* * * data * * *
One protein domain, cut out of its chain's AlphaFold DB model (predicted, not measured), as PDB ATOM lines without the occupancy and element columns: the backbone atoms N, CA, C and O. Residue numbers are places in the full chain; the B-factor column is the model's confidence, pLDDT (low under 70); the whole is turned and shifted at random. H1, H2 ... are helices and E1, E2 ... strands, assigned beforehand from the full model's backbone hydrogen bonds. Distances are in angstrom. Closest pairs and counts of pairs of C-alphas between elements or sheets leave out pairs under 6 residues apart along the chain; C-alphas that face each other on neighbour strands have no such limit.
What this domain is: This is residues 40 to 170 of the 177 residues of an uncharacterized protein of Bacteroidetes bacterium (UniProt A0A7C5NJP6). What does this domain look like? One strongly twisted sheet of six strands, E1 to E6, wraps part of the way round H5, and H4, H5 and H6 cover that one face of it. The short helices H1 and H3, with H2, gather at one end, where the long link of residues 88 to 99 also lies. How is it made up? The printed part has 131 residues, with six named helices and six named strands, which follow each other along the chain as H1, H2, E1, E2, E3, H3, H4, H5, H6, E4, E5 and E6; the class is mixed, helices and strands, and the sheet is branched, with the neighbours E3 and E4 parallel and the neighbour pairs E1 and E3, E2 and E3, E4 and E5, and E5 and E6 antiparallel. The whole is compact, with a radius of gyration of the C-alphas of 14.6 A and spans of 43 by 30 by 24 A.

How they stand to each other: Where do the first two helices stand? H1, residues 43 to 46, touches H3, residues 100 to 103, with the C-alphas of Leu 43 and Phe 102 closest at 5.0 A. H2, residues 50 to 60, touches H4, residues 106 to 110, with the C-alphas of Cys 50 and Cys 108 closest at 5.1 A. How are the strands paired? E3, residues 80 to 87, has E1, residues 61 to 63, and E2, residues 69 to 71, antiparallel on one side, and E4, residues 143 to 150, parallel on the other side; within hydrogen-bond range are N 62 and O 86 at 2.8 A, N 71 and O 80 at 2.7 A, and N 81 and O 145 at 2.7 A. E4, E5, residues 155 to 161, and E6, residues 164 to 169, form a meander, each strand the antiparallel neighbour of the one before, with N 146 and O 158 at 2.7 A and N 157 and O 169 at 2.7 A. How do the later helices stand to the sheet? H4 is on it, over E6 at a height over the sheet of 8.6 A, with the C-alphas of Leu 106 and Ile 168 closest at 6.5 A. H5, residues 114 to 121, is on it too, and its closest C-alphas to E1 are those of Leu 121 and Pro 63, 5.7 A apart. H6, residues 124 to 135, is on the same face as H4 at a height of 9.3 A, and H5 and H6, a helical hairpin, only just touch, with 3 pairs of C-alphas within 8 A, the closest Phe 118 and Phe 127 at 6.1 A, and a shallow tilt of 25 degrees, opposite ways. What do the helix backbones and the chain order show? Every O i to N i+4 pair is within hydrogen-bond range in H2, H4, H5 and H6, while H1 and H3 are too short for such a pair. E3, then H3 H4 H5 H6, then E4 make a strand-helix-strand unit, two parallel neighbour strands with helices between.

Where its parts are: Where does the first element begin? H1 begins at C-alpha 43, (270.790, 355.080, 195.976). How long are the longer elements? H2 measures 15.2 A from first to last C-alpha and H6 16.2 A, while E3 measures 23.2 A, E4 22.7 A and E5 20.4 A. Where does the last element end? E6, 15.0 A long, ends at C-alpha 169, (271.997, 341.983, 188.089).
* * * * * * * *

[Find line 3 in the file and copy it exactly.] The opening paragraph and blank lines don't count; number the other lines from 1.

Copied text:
Where its parts are: Where does the first element begin? H1 begins at C-alpha 43, (270.790, 355.080, 195.976). How long are the longer elements? H2 measures 15.2 A from first to last C-alpha and H6 16.2 A, while E3 measures 23.2 A, E4 22.7 A and E5 20.4 A. Where does the last element end? E6, 15.0 A long, ends at C-alpha 169, (271.997, 341.983, 188.089).